The GMAT has been facing competition from the GRE for some time. Around 600 business schools accept the GRE scores. The less expensive revised GRE, introduced last year, has changed its gears a bit and moved from a heavily vocabulary-based Verbal section to one based more on reading comprehension and critical reasoning skills.
In other words the GRE has become more similar to the GMAT. The GMAT is gearing up for this challenge with the new Integrated Reasoning section.
The Graduate Management Council itself says: “Today’s business word is rich in data. To succeed, you’ll need to analyze information from a variety of sources, and develop strategies and make decisions based on that information. It’s called Integrated Reasoning and it’s something you do every day.” On MBA.com they also say that in a recent survey, 740 management faculty worldwide identified several skills as important for prospective graduate management students. These are skills that the business community says are — and will continue to be — essential to success at the management and executive level:
1. Synthesizing information presented in graphics, text, and numbers
2. Evaluating relevant information from different sources
3. Organizing information to see relationships and to solve multiple, interrelated problems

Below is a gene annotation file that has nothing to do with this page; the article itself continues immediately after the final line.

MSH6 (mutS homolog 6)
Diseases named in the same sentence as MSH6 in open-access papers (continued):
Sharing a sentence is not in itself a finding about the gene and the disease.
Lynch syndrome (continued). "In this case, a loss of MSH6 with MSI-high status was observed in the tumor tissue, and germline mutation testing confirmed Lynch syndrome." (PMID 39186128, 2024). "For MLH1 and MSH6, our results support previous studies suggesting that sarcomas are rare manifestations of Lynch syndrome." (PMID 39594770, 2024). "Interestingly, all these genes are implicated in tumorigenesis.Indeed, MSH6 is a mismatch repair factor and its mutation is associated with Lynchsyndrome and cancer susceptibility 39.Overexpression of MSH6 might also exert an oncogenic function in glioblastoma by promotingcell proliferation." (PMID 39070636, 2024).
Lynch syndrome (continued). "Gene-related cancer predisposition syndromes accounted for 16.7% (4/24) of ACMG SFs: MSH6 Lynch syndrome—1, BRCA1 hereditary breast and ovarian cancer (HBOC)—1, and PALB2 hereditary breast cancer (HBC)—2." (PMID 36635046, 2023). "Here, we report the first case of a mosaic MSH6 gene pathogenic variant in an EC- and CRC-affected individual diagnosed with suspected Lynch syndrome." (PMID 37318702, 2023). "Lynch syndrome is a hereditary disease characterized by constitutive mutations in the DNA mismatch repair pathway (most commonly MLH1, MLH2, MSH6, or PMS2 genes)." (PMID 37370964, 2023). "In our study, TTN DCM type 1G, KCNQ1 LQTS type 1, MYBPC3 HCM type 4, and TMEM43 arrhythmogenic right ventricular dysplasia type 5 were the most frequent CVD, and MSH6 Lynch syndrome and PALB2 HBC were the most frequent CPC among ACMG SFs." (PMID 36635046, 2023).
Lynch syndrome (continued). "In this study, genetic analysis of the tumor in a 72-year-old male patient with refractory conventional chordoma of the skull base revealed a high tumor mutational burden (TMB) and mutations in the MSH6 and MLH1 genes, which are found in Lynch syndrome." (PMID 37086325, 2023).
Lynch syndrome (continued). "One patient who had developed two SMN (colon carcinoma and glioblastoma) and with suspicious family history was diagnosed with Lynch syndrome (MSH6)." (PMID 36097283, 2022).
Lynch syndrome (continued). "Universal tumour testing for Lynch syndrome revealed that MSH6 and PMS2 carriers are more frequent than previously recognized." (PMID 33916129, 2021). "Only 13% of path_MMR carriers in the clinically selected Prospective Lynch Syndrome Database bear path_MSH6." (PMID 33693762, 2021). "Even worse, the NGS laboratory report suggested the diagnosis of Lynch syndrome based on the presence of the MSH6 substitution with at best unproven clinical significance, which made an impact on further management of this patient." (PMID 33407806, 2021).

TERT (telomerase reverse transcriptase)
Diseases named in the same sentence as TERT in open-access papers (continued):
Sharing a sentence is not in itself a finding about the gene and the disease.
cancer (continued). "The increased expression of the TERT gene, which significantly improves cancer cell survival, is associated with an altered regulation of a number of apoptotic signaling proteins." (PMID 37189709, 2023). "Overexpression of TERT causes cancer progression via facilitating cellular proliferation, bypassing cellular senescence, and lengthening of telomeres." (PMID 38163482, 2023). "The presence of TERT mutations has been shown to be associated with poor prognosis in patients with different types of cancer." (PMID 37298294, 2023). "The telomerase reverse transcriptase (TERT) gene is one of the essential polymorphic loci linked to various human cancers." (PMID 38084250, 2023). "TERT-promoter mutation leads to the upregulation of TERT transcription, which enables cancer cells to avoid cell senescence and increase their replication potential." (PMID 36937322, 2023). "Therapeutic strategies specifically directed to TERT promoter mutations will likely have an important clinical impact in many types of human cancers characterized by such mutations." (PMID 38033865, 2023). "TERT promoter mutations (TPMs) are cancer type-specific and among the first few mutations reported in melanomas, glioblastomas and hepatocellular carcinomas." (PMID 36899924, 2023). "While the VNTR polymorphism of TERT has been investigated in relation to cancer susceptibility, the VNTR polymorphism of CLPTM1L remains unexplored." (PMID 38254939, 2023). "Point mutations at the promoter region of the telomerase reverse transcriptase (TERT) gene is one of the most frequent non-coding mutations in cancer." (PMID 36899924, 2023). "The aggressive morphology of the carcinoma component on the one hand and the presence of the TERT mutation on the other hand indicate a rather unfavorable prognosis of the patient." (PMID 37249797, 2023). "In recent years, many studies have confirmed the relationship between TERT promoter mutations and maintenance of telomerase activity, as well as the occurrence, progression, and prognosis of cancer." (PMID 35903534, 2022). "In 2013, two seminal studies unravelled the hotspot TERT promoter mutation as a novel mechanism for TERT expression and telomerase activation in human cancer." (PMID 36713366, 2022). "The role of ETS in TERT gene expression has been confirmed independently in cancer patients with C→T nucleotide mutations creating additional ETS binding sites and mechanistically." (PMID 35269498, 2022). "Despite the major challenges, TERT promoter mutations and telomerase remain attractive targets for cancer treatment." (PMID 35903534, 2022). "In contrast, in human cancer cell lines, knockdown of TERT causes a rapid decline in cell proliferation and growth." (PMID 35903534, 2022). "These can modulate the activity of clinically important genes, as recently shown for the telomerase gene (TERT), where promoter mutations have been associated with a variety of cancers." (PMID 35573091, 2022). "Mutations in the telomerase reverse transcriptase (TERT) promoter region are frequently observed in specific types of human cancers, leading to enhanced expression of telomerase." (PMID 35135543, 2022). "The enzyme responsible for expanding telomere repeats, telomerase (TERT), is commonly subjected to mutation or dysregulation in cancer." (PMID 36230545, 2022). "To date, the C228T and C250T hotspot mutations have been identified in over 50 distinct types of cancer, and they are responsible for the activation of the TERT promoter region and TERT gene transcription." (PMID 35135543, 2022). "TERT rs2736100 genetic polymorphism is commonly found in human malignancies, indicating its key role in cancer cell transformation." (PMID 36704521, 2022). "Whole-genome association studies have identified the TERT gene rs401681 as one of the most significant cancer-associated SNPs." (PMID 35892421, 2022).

4. Combining and manipulating information to solve complex problems that depend on information from one or more sources
Therefore the new Integrated Reasoning section, which is intended to test these skills, consists of questions requiring a blend of skills in critical reasoning, complex problem-solving, interpretation of visual data and conversion of quantitative data between graphical and verbal formats. Though this sounds very complicated, it’s not all that difficult according to the official blog on MBA.com: “Students who have participated in pilot studies for the Next Gen GMAT and who have taken the Integrated Reasoning section have told us that they are already using these skills in their undergraduate study or at work. One student said, ‘…it’s just the PowerPoint, spreadsheet paradigm we live in every day.’”
To read a good analysis of the competition between the GRE and GMAT read this article: ‘The Battle of the B-School Gatekeepers‘